One would have hoped that in the four years since Jada Alberts’s fine début play Brothers Wreck premièred at Belvoir Street that its concern with the issue of Indigenous despair would have come to feel less vital, and yet the problem is as acute as ever. This week we learned that every child in detention in the Northern Territory, where Brothers Wreck is set, is Indigenous. Meanwhile, Aboriginal and Torres Straight Islander people are ending their own lives at a rate at least twice that of the non-Indigenous population, with men under the age of thirty-five most likely to do so.
Brothers Wreck opens with such a suicide, offstage but otherwise as harrowingly depicted as you could wish. Typically of intergenerational trauma, and the virus-like creep of hopelessness, six months later it is Joe’s cousin and friend, Ruben (Dion Williams), who is at risk. Tormented by guilt, the nature of which Alberts adroitly teases out over the course of the play, Ruben has withdrawn into a kind of dissociative state. His interactions with sister Adele (Leonie Whyman) and friend (and Adele’s boyfriend) Jarrod (Nelson Baker) are characterised by evasion and violence. He is on bail, having assaulted a policeman, and is receiving counselling from David (Trevor Jamieson), a gruff but father-like parole officer who draws Ruben’s ire for his perceived class privileges. Ruben calls him ‘Stuart Park’, a reference to the well-to-do Darwin suburb, telling him, ‘You had choices’. One of the great strengths of Alberts’s play is the way it complicates this statement, illustrating the grossly unequal distribution of opportunity and social mobility in Australian society but not losing sight of the power of individual or familial agency.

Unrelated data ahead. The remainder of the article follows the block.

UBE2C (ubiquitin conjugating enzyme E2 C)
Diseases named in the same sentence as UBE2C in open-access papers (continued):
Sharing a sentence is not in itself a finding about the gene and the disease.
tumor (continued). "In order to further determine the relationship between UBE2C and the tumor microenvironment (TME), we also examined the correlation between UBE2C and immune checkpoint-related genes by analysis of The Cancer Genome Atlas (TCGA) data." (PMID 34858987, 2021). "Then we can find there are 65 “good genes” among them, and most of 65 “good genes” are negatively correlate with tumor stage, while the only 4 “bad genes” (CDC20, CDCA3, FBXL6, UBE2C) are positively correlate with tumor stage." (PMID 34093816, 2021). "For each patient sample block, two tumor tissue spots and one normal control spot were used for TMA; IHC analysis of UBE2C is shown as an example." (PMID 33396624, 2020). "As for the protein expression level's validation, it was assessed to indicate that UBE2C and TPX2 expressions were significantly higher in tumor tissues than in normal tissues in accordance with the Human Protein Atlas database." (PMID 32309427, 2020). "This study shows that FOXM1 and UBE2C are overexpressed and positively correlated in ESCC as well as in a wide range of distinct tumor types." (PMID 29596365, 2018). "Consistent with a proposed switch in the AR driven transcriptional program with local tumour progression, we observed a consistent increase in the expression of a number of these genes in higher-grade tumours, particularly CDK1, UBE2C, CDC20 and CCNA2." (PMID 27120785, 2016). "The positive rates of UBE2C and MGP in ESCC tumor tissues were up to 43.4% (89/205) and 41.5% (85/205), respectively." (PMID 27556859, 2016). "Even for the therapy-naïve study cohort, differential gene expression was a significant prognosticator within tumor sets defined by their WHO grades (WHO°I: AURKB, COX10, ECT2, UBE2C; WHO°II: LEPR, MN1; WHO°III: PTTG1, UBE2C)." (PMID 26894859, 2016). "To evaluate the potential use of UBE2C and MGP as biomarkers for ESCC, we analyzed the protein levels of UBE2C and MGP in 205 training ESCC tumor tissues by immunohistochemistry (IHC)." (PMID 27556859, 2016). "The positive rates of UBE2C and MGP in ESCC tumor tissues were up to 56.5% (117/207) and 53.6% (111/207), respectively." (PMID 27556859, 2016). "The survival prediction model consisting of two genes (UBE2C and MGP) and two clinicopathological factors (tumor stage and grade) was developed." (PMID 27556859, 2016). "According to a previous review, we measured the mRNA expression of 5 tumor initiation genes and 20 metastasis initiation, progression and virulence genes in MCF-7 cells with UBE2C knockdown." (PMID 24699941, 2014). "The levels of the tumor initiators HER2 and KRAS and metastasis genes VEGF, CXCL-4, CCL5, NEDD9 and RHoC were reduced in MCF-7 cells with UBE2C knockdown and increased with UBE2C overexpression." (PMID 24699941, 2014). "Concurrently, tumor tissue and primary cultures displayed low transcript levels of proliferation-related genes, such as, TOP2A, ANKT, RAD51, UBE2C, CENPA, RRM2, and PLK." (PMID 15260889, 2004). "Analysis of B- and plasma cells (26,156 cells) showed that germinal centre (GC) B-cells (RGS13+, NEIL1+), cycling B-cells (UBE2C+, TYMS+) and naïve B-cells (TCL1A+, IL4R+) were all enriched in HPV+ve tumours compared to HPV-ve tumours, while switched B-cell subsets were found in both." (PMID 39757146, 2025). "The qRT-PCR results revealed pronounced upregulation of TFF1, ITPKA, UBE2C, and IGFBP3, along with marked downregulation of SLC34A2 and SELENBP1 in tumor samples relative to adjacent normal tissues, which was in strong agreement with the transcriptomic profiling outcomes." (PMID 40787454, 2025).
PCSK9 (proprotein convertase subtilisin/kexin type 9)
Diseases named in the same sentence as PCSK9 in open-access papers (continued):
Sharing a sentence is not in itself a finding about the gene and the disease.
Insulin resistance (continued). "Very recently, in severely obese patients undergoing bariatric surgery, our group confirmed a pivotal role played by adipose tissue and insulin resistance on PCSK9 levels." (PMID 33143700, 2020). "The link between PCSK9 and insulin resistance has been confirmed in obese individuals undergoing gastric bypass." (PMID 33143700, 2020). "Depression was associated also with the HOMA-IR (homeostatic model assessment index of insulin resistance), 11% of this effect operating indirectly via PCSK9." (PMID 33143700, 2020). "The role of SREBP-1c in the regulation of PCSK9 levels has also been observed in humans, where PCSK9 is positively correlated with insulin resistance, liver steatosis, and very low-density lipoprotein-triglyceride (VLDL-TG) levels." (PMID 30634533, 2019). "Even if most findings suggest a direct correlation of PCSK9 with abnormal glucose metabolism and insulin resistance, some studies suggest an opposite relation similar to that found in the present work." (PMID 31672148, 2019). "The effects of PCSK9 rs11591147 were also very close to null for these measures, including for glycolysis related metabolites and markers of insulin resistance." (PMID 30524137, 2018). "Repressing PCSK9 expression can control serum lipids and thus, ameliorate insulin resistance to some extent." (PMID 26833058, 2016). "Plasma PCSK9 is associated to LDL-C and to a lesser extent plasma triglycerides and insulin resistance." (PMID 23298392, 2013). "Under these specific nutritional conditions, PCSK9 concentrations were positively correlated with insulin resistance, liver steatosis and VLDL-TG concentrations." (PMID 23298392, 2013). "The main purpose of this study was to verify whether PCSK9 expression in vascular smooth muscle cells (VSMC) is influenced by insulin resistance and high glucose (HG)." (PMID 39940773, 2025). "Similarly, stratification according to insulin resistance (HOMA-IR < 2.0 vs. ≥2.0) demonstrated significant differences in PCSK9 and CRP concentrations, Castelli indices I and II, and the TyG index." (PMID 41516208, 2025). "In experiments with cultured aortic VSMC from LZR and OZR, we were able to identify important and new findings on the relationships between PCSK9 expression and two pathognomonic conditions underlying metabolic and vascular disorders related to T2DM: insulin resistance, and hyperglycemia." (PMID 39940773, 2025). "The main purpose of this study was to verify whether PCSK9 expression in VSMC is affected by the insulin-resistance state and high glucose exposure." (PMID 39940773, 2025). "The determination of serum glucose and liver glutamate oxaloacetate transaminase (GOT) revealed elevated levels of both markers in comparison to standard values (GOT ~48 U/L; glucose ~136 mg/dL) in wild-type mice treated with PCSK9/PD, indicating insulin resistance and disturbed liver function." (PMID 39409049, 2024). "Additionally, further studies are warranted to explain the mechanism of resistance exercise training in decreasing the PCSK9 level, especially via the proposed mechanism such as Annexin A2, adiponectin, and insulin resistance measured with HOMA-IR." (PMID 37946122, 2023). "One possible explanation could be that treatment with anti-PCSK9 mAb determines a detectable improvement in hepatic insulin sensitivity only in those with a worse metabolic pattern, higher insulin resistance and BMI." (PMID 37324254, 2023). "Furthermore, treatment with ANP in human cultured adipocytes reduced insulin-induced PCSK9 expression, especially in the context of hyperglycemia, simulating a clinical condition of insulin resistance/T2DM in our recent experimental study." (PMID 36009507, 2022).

Family is everything. While the engine of the play’s drama is Ruben’s anger, it is his quietly determined sister and rambunctious, iron-willed aunt Petra (Lisa Flanagan, the only actor here reprising her role from the 2014 production) who are the vehicle’s chassis. In their resolve and generosity of spirit, they hold everything together without absolving the men of their responsibilities to the family and to themselves, shown for example by Petra’s fierce insistence that Ruben visit his adopted mother in hospital no matter the depression and alcoholism he has sunk into.